Ever since my first day as a management consultant, I have been telling clients what they need to hear, not what they want to hear. Disney chairman Bob Iger said it well: “The riskiest thing we can do is just maintain the status quo”.
The world around us is changing quicker than any of us could ever have imagined. Falling on old paradigms and institutional platitudes will not open doors to new ways of thinking. I believe that every day offers an opportunity to drive change. This challenger mentality fuels me.
As an advisor and partner for more than 25 years to corporations in every industry, in nearly every country, facing any number of business issues, each day I have the chance to challenge clients’ thinking. Whether I am working to help improve the effectiveness of their leadership team or to find their next chief executive officer, I always strive to venture off the tried-and-true path, to bend the way people think, pushing them toward an unconventional approach. Why? Because I have seen firsthand how challenging the status quo can lead to remarkable results.
Challengers ignite creativity. They are not afraid to color outside the lines. They ask uncomfortable questions of themselves, their colleagues, and their clients, because they realize curiosity leads to stronger results, better products and more successful outcomes. As Henry Ford taught us, “If I had asked people what they wanted, they would have said faster horses.” Challengers inspire and excite others to devise the most compelling ideas, to reevaluate how they do things, oftentimes quite simply by trying something new.
Pump the Breaks on Turnover
As we all try to navigate the Great Resignation, challengers are trying different approaches to create a dedicated people strategy that continuously evolves and keeps employees engaged, motivated and focused. CEOs of many US retailers closed stores this past Thanksgiving, encouraging employees to spend time with their families instead of being at work. Spanx CEO Sara Blakely surprised her employees with first-class plane tickets anywhere in the world and $10,000. Amazon will kick off 2022 paying college tuition fees upfront for most of its 750,000 hourly employees. These are big decisions that push the envelope and put employees first.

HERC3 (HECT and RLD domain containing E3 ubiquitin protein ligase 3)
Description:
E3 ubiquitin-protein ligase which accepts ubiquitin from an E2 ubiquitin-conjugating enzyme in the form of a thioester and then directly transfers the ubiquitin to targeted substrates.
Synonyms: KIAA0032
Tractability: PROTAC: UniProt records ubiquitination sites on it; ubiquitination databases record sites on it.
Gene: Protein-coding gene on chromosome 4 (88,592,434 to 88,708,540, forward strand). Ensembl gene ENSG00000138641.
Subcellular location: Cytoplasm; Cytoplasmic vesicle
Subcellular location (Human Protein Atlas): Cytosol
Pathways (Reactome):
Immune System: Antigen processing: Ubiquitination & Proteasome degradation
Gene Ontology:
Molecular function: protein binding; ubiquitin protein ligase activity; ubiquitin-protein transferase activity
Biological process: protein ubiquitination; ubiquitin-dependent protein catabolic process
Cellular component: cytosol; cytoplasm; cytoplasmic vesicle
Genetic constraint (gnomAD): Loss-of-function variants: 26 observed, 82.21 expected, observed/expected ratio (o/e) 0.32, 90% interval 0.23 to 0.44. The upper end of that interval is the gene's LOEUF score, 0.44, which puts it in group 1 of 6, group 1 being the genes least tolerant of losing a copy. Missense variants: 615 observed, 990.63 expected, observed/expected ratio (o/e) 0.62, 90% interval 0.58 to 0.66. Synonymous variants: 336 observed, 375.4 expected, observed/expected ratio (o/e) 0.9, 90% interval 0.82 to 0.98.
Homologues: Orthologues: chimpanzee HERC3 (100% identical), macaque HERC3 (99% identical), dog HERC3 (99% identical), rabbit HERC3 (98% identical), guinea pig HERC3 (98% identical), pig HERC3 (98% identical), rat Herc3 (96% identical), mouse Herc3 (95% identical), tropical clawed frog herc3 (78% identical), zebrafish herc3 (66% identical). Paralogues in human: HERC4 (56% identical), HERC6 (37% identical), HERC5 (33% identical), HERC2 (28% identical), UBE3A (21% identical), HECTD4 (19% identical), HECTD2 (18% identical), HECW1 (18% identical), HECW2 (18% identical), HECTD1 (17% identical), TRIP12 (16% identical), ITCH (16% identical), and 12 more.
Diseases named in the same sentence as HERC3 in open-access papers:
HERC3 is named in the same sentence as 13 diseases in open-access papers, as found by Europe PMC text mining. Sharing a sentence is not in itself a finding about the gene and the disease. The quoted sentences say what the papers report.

Unearth the Real Business Issues
Challengers dig to get to the core issues that hide many layers below the surface. I have seen on a number of occasions how a company’s success can mask underlying problems. A challenger embraces the opportunity to look deeper. Clients hire us to solve one business issue, but in looking further, we find there are other things going on contributing to the problem. Japanese inventor and industrialist Sakichi Toyoda famously developed “The Five Whys Technique,” which simply involves asking “Why?” five times. This basic concept was used to trace the root cause of problems within the manufacturing process of Toyota Motors and ultimately revolutionized automobile manufacturing. Immersing ourselves fully into our clients’ businesses and rolling up our sleeves to look into underlying issues often reveals a host of contributory factors that must be addressed before tackling that central question.
Sit on the Obstacles Instead of Going Around Them
The best leaders do not simply move past an obstacle, they spend time on it, find meaning in it, and use it to their advantage. Challenges are not limitations, they are change drivers. Look at James Dyson, who developed more than 5,000 failed prototypes over 15 years in his attempt to build a better vacuum cleaner. Each obstacle and every failure brought him one step closer to success, and to the $9.4 billion he is worth today.
Improve your Reputation
A challenger mindset needs to start deep within. Taking a different point of view and defending it with passion by connecting to purpose and assessing whether the right behaviors and values are manifesting is critical. Our research shows that clients want to do business with and employees want to work for companies with a clear purpose, where leaders take a stand and match what they say they will do with meaningful, measurable and consistent actions. The willingness to make disruptive decisions and the courage and resilience to stay the course in the face of setbacks and pressure produces the power to lead with conviction and drive reputational value on the journey to change.
A challenger mindset does not have to be innate; it can most certainly be a learned virtue. Change your mindset, take risks, ask the difficult questions, and always come armed with solutions. It is never too late to start.